Public affairs practitioners in Brussels face a paradox. Policy-making is becoming more technical, with growing amounts of legislation being thrashed out in expert groups. Yet it is also more political, with EU policy-makers and regulators increasingly eager to cement their democratic legitimacy by siding with popular sentiment.
Most would applaud the EU’s championing of popular viewpoints (within reason). One group with mixed feelings may be the public affairs profession, for whom politicisation can make work a whole lot more challenging.
Politicisation is not new to the EU public affairs profession. On issues from nuclear to GMOs, corporate public affairs practitioners have long begrudged the ability of NGOs to drive public contempt and push issues up the political agenda. Back in 2001, one noted public affairs authority, the late Simon Titley, spoke of a ‘new model of influence’ driven by NGOs and an active citizenry, which required values-based rather than technical arguments in order to gain public support and ultimately influence public policy in Brussels.
But EU public affairs professionals valiantly fended off calls for a new approach, helped by a citizenry detached from Brussels. This apathy was driven by a natural penchant for national news and the fact that the EU largely did not deal with topics that interest most people, like health and education. Technical standards for trucks and obscure financial instruments do not quite have the same allure.
A few years down the line, it is hard to escape politicisation. Even the European Commission, previously a bastion of technocracy, has become more political, compounded by an ever more active European Parliament, and greater involvement of member states for whom Brussels had once often been an afterthought. There is no reason to think things will be different following the recent elections.
As a result, public affairs professionals are increasingly having to display popular support in order to ingratiate themselves with policy-makers. Here is where the challenge arises: demonstrating existing popular support can be difficult; and generating fresh popular support through campaigning is even harder.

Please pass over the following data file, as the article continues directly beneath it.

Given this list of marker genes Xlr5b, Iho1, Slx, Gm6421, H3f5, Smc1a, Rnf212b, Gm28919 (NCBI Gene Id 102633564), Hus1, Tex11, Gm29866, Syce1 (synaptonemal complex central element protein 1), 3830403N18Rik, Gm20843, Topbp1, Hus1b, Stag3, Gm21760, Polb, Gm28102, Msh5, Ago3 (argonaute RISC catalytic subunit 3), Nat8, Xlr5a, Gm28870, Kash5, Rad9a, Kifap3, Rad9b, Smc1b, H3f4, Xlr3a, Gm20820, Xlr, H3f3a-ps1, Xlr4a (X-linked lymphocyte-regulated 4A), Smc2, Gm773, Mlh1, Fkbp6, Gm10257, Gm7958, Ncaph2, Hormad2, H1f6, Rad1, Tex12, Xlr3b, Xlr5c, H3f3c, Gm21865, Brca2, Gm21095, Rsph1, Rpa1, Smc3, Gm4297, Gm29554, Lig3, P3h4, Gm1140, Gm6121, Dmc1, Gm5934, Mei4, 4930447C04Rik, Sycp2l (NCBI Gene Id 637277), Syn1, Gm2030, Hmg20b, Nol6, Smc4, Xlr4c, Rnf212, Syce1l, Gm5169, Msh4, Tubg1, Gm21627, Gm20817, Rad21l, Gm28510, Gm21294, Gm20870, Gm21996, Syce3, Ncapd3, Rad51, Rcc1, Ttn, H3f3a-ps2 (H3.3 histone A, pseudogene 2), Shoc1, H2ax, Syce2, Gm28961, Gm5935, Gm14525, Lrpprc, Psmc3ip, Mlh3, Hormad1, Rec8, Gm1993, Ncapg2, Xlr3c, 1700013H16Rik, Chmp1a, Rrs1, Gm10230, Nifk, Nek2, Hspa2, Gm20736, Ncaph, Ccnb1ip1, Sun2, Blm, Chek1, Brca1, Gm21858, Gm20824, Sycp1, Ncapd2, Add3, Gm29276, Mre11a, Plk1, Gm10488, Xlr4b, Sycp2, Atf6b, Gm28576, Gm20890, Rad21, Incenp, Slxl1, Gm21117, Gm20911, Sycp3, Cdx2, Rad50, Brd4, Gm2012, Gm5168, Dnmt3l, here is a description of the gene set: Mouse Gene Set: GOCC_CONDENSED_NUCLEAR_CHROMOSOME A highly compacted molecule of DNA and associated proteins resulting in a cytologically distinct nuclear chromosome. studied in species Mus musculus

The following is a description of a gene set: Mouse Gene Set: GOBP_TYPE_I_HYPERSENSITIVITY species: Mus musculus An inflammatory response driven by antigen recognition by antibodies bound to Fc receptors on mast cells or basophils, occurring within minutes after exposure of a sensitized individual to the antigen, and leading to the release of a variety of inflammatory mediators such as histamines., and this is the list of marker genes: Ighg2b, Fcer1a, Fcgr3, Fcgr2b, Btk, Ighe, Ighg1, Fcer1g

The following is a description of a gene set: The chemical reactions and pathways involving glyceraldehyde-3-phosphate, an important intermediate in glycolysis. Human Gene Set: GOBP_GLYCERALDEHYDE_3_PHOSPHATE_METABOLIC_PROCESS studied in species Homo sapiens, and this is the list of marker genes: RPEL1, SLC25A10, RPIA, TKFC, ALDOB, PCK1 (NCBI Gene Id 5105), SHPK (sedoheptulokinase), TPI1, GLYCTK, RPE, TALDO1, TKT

- Campaigning is time-consuming and expensive, especially if it needs to be done in multiple countries.
- It often requires a shift in culture. Public affairs folk drawn to Brussels mostly enjoy the intricacies of complex legislation and the EU’s labyrinthine decision-making process. Campaigning is a different discipline best suited to those rare people who marry political passion with an instinct for marketing.
- If one is looking to alter the policy status quo, one may need to create public interest from scratch. Doing so requires a great deal of creativity, especially if the issue is not intrinsically newsworthy.
- And most challenging of all, one may be on the wrong side of an already public debate. Shifting public opinion enough to counter public antipathy is extremely difficult.
Yet public affairs practitioners looking to show policy-makers that they command popular support need not necessarily generate new support. They can demonstrate existing support. This is already a staple of EU public affairs. Agrichemicals companies exhibit their importance to farmers, and pharmaceutical companies their life-saving contributions to patients, for instance. The tech giants are also at it. No one in Brussels could have missed Google’s recent campaign praising the virtues of Android for various sets of distinct citizens, from entrepreneurs through to senior citizens.
While these tactics are laudable, and possibly effective over time, they may often not in themselves be powerful enough if:
- An issue is not on the public radar and a policy change away from the status-quo is required; or
- An organisation is on the wrong side of the public debate and needs to generate a major shift in the public narrative.
For either to happen, campaigning to mobilise backers – and thereby creating a new, active supporter base – is required.